To exemplify what lean lessons can be learnt from top politicians, Debashis Sarkar, author, Phil Crosby Medalist and one of the world’s leading lights in the space of Lean Management, uses a case study of Indian PM Narendra Modi’s first year in office. This is the first of a two-part case study…
Narendra Modi, the current Prime Minister of India, has just completed his first year in office on May 26th, 2015. His party, the Bhartiya Janata Party (BJP), came to power with a thumping majority and over the last 12 months he has taken the reins of the nation; the faltering economy is back on track and the Indian people feel a new energy in India’s transformation program. The world sees a confident nation under a determined leader who is seeking greater heights. As someone who follows Narendra Modi closely, I see him as the world’s Photo by United States government work via Flickr
biggest lean leader.
Why is he the world’s biggest lean change agent? It’s because he is trying to transform a nation of 1.2 billion people. Like any other holistic lean transformation, this one too has process, people, technology, leadership, behaviors etc.
While a lot can be written about his approach, there are five key distilled takeaways which lean leaders can learn from him from his one year in office:
1. Successful Lean Transformations begin with a vision:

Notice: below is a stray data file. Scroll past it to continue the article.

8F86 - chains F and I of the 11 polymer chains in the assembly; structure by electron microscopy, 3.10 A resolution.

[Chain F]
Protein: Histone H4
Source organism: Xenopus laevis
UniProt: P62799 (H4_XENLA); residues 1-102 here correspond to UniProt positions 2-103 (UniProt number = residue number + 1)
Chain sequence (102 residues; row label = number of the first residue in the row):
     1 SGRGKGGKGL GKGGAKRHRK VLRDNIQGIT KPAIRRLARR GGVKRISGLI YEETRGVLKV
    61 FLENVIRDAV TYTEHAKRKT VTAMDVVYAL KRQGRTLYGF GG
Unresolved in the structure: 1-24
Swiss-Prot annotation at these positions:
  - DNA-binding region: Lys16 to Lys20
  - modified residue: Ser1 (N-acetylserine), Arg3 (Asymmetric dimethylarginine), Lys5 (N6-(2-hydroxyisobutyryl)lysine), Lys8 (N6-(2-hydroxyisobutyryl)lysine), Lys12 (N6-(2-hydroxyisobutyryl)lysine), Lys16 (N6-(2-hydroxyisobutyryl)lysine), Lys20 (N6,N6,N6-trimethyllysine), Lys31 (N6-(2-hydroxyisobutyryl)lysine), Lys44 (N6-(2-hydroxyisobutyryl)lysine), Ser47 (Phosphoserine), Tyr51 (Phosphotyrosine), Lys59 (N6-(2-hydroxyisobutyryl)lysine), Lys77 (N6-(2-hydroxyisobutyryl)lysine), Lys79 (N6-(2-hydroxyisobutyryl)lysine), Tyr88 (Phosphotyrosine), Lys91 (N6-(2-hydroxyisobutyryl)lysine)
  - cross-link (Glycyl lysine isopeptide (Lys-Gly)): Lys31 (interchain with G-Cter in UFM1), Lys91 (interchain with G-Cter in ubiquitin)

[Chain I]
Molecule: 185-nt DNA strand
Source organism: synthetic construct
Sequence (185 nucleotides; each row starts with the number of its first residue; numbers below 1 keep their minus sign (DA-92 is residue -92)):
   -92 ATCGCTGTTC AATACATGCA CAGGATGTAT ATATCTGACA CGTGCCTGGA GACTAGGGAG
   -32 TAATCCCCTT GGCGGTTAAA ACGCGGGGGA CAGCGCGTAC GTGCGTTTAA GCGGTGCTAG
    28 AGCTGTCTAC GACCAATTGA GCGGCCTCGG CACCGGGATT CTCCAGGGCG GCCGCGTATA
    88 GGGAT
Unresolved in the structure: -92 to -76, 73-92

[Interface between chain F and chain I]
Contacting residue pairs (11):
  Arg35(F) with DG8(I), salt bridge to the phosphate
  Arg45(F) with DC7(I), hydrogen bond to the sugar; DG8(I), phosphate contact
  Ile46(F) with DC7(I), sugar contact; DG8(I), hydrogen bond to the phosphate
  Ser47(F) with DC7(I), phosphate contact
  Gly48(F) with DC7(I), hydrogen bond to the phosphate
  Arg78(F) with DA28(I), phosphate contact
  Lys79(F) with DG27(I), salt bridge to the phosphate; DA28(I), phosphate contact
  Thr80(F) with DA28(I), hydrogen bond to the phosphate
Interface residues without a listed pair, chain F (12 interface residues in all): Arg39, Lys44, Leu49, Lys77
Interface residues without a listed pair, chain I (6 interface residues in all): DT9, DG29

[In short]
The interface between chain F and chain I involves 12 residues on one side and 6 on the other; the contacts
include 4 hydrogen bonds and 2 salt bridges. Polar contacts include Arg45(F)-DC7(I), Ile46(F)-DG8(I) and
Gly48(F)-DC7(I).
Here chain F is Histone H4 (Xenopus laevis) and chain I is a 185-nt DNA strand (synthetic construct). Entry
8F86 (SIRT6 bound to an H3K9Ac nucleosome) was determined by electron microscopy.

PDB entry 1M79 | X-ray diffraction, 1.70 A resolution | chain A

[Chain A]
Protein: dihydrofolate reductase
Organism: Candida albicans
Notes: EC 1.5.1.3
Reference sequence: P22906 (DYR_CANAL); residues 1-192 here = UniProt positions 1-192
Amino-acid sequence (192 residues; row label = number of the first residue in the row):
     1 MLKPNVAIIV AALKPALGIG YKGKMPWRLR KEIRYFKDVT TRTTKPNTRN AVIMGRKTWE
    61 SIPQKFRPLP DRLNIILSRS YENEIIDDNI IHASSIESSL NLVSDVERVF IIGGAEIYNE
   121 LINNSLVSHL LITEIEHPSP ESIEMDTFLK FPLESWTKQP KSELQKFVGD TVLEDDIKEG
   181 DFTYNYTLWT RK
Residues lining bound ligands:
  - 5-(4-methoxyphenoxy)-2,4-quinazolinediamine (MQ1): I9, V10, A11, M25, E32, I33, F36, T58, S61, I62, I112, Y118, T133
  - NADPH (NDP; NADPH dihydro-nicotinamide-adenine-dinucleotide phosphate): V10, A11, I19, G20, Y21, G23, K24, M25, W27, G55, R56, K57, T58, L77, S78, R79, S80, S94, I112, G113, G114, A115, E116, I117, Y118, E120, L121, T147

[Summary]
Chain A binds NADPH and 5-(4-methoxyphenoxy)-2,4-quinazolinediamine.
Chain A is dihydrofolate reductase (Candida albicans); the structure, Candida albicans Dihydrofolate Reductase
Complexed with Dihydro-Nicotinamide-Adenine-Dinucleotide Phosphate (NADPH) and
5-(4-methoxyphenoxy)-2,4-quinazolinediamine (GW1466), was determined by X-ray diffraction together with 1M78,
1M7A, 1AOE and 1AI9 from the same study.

Narendra Modi has laid out a vision for India which seems to have engaged the entire nation. With an objective to create "Ek Bharat Shreshtha Bharat" ("One India, Excellent India" – Modi’s message of unity), he has laid out a vision for areas which will take India to the next level. To give you a peek into some of the elements of his vision:
By 2020, Modi wants India to be a "global supplier of skilled workforce".
By 2022, when India celebrates 75 years of independence, there will be "housing for all Indians", "electrification of all villages", "employment for all youth", and the "construction of 100 smart cities" etc.
It’s not that earlier Prime Ministers didn’t have a vision but here is a leader who has been able to excite the entire nation on where he is taking India moving forwards. The difference this time is that he has been able to connect viscerally with the bulk of Indians on what he is trying to do. This was not a one-time exercise but something which is he and his group of ministers communicate on all occasions. This is also one way of putting his neck on the line and holding himself and his team accountable to the nation. His proclamation about vision is just not lofty words but focus on things which every Indian can relate to. None of these objectives are easy but what gives one confidence is that there are well defined plans and metrics for each of the above areas and one already sees actions.